And seriously, there should be an addition to the game, kinda like a game master those fantasy role-playing games have. The Game master should be called Real Estate Broker. They would collect all the commissions from each real estate sale. They’d be the the real winner of the game.
Nevertheless, this game celebrates rich real estate magnets who build hotels and enjoy driving the little guy out of town. Maybe it’s just practice for running for President.
RISKNext on on my list of twisted and terrible board games we give to children is Risk, where we teach them the industrial military complex is mightier than diplomacy, and that Global World Domination is the only true path to victory. War is good!
Where are the Diplomacy games? Where are the games that teach our kids that peace in our time is a good thing? Okay, I’m taking this too seriously, probably, but have you ever had to play the same game of Risk for several days straight with a child (no one finishes this game in one sitting)? I’d gladly broker a peace treaty and end it all after night three of rolling dice and watching my little plastic military lose roll and after roll.
CHUTES & LADDERSBy this point, you are thinking I’m a nutter. What in the heck can be wrong with Chutes & Ladders? Did you ever notice that a lot of the things that make you lose position in the game are childhood accidents? I don’t think the child with the baseball through the window was being malicious. A girl is carrying dishes, drops them and is punished by a long slide backward.
Yeah a few of the kids, I’m looking at you Cookie Jar girl, are purposefully being naughty, but Baseball boy and Dishes girl. Dang. That’s just rough. Aren’t we told as parents to correct bad behavior, not punish them for childish accidents? Seriously, I can relate to Dishes girl as an adult.
And look at what the kids are getting into that penalize them? Perhaps if they had better adult supervision? Nah…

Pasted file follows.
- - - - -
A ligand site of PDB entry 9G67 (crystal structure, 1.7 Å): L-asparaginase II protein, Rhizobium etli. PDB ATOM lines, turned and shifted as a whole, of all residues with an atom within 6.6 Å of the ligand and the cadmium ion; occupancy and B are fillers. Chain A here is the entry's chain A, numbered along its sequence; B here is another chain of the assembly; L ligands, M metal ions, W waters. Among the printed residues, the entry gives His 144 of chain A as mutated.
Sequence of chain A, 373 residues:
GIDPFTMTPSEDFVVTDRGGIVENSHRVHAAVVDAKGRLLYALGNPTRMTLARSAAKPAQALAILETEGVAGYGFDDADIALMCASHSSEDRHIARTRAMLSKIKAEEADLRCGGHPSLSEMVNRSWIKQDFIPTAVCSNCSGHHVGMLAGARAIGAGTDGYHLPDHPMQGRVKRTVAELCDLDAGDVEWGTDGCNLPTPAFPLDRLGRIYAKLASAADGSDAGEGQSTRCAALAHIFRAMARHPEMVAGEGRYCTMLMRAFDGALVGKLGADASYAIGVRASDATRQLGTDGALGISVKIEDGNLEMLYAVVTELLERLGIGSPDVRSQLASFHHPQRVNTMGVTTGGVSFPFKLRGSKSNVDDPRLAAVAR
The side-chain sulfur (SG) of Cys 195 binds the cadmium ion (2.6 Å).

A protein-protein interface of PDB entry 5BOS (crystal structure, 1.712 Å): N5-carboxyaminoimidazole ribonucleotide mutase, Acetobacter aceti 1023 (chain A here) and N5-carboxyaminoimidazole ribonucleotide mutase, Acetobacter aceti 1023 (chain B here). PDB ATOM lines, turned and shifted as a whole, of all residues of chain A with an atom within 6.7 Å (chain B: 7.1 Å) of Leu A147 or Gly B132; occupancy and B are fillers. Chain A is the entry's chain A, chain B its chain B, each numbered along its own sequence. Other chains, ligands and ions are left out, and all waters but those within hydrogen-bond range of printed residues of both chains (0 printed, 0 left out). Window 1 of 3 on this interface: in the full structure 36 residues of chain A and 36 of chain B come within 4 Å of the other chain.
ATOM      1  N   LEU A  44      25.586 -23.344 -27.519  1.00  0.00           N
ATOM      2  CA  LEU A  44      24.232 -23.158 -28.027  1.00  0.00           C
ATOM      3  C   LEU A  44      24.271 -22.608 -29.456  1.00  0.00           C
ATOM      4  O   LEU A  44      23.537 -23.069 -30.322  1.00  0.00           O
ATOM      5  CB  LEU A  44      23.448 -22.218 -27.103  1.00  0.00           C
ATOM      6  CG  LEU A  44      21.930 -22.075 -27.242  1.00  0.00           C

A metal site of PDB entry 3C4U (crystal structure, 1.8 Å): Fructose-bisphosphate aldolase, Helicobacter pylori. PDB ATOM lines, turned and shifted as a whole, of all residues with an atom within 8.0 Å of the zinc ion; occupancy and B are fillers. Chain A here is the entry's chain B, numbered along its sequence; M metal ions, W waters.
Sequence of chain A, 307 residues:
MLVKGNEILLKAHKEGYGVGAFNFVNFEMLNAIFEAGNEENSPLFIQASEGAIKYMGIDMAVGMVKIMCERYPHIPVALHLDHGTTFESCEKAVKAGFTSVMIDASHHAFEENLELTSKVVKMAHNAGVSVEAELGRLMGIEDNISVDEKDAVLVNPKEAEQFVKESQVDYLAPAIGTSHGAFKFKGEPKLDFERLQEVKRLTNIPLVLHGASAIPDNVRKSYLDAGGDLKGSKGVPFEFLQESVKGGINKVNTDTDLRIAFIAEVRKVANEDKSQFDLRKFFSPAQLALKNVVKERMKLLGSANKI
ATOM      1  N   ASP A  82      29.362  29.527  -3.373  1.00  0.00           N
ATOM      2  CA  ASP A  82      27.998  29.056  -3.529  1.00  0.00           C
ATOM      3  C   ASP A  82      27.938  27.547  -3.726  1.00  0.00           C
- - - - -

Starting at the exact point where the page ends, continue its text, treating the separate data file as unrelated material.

CANDY LANDOkay, this is a stretch, but this game is a Registered Dietitians nightmare. Seriously, the only terrible thing about this game is it encourages lots of candy eating and candy hoarding, ignores peanut allergies, encourages consuming Red Dye 40, and people live in gingerbread houses. Have you ever had to actually make a gingerbread house?! Not to mention the nightmares children might have about sinking into the chocolate lake and being eaten by Gloppy, the beast who lives within.
Sugar, childhood obesity, and dental issues will abound. But it’s all good. Who wouldn’t want to load up on candy? Our kids do it twice a year – Easter and Halloween.
SORRYIn Sorry (and the similar game Trouble), you have to get your little pieces around the board, in a safe landing place before everyone else. The best way to ensure that you win and no one else does, is to purposefully move your pieces and ensure they land on a spot someone else already occupies.
And then, when they are right there, spaces away from their safe place, with victory in reach, you send them back to the start and say, “Sorry.”*
Moral of the story – Be a jerk to someone and just say “Sorry.” It’s all good, especially if you win.
(*possibly based on real events I’m still smarting over)
APPLES TO APPLESIn Apples to Apples, players rotate as the judge and the remaining players match cards to make a funny or clever phrase or answer to a question. The judge then picks her favorite and the clever player is awarded points.